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I am considering creating a website that only supports users with JavaScript enabled.

My justification for this is that I want to offer a rich user experience, in a fairly limited time budget, so if I only support people who have JS enabled, I don't have to spend time making sure the UI works without JS and create server side equivalents for validation etc.

  1. Is this possible? Do different browsers\platforms prevent me from achieving this?
  2. What percentage of users have JS disabled these days?
  3. How would I go about checking if JS is enabled in C#.
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up vote 20 down vote accepted

Your justification is fine. However, you must implement validation on the server side of things as otherwise abusing your code will be very easy by just disabling JavaScript.

No, making it "impossible" to submit any data without JavaScript will not solve it.

From personal experience I think most internet users hava JS enabled nowadays. The portion of users who may have problems with JS-heavy site is mobile-based users, so unless you need to reach them, it probably should not be a big issue.

The easiest way to determine JS with just a single redirect would be to set a cookie with JavaScript code (document.cookie) and then use the aforementioned window.location to redirect. After that the server should be able to read the cookie set by JS, assuming it's enabled.

Also, while it's quite difficult to share validation rules and other logic automatically on both server and the client using tech like C#, I would suggest checking out Aptana Jaxer. Jaxer is a JavaScript based server-side framework which, amongst other things, will allow you to share the very same JavaScript code on both client and server. Very nice if you want to validate on the client, but don't want to write your validation rules twice!

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+1 for recommending Jaxer – Andreas Grech Apr 11 '09 at 15:27
    
You need to implement validation on server side anyway because anyone can construct a get/post and send it without even needing a browser. – tvanfosson Apr 11 '09 at 15:28

See:

As for validation you should always do serverside validation and never rely on clientside validation. You're just asking to be hacked otherwise.

If you are doing a rich user experience and/or you don't have the time to do two (or more) versions of your Website to cater for such a small percentage, I think we've reached the time where that's usually acceptable.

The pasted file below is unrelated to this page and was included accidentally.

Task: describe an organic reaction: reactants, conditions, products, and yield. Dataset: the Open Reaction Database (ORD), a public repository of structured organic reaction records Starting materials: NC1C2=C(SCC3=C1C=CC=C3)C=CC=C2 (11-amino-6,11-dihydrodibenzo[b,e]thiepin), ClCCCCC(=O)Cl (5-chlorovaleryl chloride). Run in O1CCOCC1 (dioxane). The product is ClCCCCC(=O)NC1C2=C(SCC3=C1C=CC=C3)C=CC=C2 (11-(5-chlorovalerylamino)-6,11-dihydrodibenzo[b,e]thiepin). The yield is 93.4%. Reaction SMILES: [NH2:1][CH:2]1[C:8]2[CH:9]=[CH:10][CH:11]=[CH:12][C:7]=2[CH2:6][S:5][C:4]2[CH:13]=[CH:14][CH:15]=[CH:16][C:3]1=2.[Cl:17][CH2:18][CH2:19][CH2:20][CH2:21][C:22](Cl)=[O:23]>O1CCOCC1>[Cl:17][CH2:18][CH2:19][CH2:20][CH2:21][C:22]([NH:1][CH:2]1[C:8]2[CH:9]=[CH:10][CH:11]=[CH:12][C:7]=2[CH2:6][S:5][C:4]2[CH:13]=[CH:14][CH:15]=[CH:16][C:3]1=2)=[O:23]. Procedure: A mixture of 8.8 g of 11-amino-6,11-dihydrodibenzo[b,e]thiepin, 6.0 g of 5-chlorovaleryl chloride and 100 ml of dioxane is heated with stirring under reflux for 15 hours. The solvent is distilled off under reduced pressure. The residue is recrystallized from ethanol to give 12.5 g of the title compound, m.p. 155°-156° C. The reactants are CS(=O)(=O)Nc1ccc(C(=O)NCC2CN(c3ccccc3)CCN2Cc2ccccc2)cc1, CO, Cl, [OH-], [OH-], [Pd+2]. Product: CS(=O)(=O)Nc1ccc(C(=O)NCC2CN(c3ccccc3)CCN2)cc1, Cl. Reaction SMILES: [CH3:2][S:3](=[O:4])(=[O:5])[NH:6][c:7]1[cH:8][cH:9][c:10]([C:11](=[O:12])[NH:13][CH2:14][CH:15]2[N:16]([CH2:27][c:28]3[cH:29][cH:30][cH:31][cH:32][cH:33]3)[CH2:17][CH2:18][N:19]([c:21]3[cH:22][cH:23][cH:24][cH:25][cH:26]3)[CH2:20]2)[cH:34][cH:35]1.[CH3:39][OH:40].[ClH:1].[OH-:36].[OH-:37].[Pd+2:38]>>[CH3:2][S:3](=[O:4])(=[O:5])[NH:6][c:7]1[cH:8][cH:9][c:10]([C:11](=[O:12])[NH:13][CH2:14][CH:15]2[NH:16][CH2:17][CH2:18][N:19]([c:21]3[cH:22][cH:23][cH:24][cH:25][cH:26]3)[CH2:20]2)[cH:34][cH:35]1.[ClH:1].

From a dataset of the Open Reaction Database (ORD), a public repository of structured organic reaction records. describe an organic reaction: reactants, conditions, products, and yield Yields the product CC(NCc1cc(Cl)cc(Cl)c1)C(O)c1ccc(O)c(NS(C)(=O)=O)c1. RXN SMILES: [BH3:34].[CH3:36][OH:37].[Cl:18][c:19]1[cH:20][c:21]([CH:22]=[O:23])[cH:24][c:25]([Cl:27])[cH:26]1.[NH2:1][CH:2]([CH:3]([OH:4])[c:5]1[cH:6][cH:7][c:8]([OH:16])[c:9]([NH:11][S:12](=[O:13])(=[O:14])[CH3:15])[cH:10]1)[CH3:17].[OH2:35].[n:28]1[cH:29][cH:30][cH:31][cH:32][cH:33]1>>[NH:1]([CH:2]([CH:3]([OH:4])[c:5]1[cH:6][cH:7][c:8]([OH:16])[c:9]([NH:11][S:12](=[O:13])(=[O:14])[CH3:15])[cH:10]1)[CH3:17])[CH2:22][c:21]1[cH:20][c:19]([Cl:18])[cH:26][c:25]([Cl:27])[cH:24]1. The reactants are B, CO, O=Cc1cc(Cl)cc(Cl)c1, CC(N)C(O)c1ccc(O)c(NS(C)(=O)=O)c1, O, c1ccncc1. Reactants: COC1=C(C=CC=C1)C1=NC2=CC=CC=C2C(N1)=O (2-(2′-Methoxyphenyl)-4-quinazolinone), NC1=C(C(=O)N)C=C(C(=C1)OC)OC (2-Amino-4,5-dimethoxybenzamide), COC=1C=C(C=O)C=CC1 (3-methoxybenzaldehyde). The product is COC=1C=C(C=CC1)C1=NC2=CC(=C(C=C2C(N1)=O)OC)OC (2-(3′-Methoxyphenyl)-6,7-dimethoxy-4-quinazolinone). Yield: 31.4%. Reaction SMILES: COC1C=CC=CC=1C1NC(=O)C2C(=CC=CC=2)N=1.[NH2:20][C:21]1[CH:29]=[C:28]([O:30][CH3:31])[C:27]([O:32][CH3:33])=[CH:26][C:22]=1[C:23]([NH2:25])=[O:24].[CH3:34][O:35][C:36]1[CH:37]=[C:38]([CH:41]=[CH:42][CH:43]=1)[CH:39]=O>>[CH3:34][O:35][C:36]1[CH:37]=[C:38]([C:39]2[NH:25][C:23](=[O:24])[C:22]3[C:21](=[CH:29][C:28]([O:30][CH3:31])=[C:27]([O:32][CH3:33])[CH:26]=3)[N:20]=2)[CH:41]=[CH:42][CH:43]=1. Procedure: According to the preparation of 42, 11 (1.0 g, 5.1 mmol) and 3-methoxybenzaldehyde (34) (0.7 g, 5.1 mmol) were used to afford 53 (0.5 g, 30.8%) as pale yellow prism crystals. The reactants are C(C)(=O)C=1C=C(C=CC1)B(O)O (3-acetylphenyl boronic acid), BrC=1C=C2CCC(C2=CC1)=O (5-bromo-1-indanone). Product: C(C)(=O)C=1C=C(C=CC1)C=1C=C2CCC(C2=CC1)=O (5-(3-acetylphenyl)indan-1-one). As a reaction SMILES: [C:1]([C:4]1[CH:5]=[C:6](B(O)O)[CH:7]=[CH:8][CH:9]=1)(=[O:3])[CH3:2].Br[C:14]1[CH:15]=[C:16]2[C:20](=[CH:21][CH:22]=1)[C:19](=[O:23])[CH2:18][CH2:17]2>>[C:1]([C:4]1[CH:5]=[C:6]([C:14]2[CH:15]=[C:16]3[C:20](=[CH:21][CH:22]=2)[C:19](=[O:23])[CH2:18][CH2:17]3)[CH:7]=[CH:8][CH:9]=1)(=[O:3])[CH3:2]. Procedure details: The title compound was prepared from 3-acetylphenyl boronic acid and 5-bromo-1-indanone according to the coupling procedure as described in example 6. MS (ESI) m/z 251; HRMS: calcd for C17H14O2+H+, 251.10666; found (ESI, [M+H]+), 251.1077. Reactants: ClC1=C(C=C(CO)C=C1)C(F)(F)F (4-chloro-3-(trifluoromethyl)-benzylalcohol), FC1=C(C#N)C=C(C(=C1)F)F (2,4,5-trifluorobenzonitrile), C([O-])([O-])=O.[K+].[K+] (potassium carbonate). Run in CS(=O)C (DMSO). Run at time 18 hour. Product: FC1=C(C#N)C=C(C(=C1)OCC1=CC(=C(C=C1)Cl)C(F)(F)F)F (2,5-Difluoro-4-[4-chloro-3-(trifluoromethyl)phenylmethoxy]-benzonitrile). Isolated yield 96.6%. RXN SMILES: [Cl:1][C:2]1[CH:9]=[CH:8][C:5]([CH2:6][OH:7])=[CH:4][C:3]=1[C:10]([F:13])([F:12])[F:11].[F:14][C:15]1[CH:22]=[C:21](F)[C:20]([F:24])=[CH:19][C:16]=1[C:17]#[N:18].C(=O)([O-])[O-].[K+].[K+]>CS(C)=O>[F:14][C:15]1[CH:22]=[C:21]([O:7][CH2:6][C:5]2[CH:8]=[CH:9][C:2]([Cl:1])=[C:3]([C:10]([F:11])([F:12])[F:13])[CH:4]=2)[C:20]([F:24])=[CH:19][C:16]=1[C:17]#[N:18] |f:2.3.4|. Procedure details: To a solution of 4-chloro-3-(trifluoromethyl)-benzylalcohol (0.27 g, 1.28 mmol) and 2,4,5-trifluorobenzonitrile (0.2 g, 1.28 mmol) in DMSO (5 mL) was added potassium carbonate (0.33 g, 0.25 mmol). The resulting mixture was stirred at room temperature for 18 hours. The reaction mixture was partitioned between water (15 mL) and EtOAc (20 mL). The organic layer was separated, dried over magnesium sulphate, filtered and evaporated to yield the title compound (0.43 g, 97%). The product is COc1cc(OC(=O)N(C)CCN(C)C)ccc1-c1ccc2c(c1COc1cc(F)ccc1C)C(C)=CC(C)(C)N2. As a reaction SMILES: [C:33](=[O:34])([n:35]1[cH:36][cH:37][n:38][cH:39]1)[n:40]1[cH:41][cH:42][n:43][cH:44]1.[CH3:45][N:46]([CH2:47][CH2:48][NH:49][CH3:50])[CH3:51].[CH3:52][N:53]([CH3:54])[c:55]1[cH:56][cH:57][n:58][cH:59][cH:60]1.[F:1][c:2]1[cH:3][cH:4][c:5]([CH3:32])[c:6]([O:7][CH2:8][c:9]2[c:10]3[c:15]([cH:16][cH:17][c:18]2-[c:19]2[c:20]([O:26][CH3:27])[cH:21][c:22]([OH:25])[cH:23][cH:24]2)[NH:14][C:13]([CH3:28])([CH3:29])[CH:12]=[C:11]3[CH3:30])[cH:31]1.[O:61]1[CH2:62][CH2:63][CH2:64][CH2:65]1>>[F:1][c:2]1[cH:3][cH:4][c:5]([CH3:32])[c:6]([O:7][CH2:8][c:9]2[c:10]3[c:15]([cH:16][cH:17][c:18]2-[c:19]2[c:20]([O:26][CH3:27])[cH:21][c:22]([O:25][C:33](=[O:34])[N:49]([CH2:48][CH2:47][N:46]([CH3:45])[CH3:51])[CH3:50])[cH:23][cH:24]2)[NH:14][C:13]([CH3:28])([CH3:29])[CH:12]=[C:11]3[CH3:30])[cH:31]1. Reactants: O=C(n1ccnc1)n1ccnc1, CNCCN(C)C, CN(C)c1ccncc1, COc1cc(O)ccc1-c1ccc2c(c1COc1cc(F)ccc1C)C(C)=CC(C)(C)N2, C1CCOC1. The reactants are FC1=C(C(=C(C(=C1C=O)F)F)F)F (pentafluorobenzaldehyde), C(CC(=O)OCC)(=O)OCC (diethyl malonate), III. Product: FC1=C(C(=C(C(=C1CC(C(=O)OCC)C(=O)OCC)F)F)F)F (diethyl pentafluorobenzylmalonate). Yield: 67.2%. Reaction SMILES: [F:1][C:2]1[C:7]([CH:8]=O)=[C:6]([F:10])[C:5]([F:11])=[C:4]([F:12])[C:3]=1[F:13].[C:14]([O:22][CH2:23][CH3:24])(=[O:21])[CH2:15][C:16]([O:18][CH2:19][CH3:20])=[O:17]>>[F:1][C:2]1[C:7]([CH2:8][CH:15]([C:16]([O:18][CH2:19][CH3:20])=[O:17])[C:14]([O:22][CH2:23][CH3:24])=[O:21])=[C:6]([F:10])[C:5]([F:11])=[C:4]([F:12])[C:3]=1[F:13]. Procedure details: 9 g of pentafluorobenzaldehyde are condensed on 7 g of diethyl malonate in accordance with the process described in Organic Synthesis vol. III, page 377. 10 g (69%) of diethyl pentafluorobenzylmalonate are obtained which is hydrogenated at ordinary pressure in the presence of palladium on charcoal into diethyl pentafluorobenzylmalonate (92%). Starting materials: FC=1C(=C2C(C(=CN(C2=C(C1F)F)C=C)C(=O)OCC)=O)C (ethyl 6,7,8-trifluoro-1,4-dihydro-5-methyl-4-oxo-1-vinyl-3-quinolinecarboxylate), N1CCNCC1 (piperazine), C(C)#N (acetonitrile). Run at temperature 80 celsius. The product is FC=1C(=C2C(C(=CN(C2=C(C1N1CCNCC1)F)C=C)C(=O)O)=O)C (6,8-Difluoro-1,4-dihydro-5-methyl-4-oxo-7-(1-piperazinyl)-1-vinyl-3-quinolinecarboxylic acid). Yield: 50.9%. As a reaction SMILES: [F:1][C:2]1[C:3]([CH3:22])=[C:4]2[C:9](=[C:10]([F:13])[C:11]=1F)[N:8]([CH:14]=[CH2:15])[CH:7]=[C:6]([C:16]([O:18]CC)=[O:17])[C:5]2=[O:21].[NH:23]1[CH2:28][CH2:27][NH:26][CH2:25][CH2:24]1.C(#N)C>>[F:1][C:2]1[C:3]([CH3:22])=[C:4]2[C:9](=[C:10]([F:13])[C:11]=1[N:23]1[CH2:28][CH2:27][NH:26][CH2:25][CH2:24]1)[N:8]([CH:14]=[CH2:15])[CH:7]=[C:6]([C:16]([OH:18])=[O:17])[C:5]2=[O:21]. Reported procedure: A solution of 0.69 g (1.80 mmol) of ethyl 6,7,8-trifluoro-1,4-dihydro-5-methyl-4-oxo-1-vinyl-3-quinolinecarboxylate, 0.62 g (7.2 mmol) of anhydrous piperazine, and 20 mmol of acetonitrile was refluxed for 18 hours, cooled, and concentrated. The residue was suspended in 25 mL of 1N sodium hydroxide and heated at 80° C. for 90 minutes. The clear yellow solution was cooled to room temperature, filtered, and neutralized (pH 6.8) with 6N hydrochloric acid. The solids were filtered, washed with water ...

It does however depend on the circumstances. Certain sites may target uses that disproportionately disable Javascript and so on.

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You're missing a couple browser scenarios:

  • A lot more people are using NoScript and similar systems, where javascript is initially disabled. This may not really be a problem for you, because most of those people will just turn it on when they need it.
  • Googlebot doesn't know javascript. You need to make sure the content good enough without javascript for Google to index it properly.
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1  
I would also add that there is NEVER an excuse to neglect Server-Side validation. – John Gietzen Apr 11 '09 at 16:35

These days, the only people who don't use JS are usually:

  • Visually impaired, and use screen readers (all effect of JS is usually lost)
  • Security-conscious (or paranoid?) and browse with NoScript turned off
  • Mobile users with limited browsers

In ASP.NET, or any HTML site, use:

<script type="text/javascript">
    window.location="/hasJs.aspx";
</script>

Which will redirect them to a page for JavaScript users, which may set a cookie or something you can check for in your master page. Like so (or similar):

(in hasJs.aspx):

protected void Page_Load(object sender, object e) {
    Response.Cookies.Add(new HttpCookie("hasJs", "yes"));
    Response.Redirect("/Default.aspx");
}

(Site.master) :

<% if ( ! Request.Cookies.Contains("hasJs") ) { %>
    <script type="text/javascript">
         window.location="/hasJs.aspx";
    </script>
    This site requires JavaScript.
<% } %>
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Thats possible of course and if the client (if you have one) agrees it's okay. But you still have to do validation on the server side.. else some script kid (even if it will be used in a corp.) will break your script and maybe even do stuff you didn't want to happen.

http://www.w3schools.com/browsers/browsers_stats.asp

You would check with JS to check if JS is enabled ;)

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Please don't take this as a criticism of your plans. The choice to require Javascript is certainly yours to make -- though as others have mentioned you may need to be concerned about accessibility issues. You might find it easier, however, to develop a web site that is non-Javascript friendly using ASP.NET MVC rather than WebForms.

The new AjaxHelper extensions make it almost trivial to include code that relies on AJAX for most people, but work in the absence of Javascript in the client. Obviously the experience is degraded for people who don't have it -- more so, if you use jQuery plugins for tabs/menus, popups, etc -- but it is still usable. The framework provides a pretty easy mechanism on the server side to determine whether the request is an AJAX request or not so you can respond appropriately by rendering a new View or sending back JSON/HTML/XML as appropriate.

I know that I've found it much easier to write accessible web sites using MVC than I did with WebForms.

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